A recent health survey conducted by the NHS found that 36% of people over the age of 16 in England are overweight. A further 28% of adults in England are categorised as obese. The research also revealed that men are more likely than women to be overweight.
England is carrying a lot of excess weight. Overweight individuals are putting a physical strain on themselves, as well as burdening national public health services. Studies also show that being obese or overweight as an adult is linked with a severe drop in life expectancy and an increased risk of mortality from diabetes, cardiovascular disease and cancer.
Weight loss can be a tricky subject to approach on a personal level. Reaching out when you’re overweight or obese can unfortunately bring with it judgment, from self and others. The same type of challenges around stigma, self-identity and wider public health are also met when talking about mental health.
On paper, weight loss and mental health might seem totally opposite. One is a physical activity and the other is mental. But go a little deeper and there is more of a crossover than first imagined. So, can mental health really impact weight loss success?
Weight management and mental health factors
It takes hard work, commitment and self-motivation to make healthier choices for you and your body. But the physical lifestyle choices we make are often controlled by what we feed into our heads. Our minds are constantly processing information about weight and body image.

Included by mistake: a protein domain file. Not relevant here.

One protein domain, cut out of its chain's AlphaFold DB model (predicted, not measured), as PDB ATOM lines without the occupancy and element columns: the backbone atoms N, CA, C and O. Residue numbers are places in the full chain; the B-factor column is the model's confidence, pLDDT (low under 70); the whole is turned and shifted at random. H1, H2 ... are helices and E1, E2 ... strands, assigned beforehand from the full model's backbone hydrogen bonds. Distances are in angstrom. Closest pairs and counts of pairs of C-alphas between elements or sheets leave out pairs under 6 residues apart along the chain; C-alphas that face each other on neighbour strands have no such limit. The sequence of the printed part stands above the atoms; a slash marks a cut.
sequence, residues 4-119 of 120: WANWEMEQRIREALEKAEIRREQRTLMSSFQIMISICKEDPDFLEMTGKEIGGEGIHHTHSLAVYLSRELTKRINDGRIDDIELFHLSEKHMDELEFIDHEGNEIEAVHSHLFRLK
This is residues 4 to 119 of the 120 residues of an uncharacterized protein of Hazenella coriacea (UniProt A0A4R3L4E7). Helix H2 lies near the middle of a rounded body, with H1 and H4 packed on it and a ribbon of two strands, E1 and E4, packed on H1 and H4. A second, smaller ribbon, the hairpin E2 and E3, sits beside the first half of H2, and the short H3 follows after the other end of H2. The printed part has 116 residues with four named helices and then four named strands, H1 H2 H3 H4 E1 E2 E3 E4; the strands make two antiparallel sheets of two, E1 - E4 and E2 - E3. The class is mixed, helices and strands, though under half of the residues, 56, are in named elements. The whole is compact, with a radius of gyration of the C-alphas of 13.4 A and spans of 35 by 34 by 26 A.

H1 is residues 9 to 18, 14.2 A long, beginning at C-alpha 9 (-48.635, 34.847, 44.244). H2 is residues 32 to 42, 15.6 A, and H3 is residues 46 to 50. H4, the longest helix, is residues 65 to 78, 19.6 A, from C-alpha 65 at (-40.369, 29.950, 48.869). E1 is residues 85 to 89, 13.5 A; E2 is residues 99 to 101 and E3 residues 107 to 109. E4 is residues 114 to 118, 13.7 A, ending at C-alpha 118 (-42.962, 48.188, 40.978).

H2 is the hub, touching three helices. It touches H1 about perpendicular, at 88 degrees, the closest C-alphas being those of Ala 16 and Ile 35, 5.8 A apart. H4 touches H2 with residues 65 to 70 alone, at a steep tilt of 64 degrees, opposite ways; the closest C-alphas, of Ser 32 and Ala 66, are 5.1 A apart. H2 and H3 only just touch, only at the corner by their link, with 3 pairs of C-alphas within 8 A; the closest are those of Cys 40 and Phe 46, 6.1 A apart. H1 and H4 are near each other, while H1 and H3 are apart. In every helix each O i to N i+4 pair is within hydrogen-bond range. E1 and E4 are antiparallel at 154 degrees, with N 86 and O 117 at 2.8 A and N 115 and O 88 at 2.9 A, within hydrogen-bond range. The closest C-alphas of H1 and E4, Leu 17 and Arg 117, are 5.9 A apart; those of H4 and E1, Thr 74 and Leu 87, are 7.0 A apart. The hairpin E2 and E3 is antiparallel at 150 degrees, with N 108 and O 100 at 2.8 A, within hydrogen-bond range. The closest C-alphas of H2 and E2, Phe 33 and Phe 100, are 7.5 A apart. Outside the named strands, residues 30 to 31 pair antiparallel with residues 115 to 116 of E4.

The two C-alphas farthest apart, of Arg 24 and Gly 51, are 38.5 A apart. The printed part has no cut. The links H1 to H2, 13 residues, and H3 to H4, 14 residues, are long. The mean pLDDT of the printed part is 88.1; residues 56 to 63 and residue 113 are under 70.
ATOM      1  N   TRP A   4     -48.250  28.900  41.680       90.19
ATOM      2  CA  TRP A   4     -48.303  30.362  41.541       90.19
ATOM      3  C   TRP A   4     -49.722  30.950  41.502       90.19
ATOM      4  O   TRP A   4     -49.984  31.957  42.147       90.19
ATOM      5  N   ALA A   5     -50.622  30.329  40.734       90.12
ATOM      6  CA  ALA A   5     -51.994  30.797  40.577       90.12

Whether it’s exposure to constant fast food advertising, the convenience of groceries delivered to your door or the relentless marketing posts promoting an idealised body aesthetic. We may not even realise these things feed into our daily health and lifestyle choices, but when we start to track what we consume physically and mentally, we can identify behaviours that may be detrimental to our wellbeing.
If you’re overweight with a busy lifestyle, it can be difficult to stop and find the time to shed those extra pounds. For those that are severely overweight or obese, any attempt at drastically burning body fat can seem like an uphill struggle. Our lives are much more complex than the Insta fitness influencers let on. We might have other priorities that take up our time, things that are on our minds more often. Family dependents, a burnout-inducing job, injuries or even a Netflix series that seem to suck up all available free time.
When our minds are occupied by other things, it can be difficult to prioritise a physically healthy body. On the opposite side, some people are so fixated on their body image that it becomes an unhealthy mental association to cope with stigma.
What is a healthy body image?
If you ever stop to look in the mirror at your body, chances are that you’ll start to form ideas about your body image. The way we see our bodies and interpret thoughts around body image isn’t always a healthy way to look at weight management.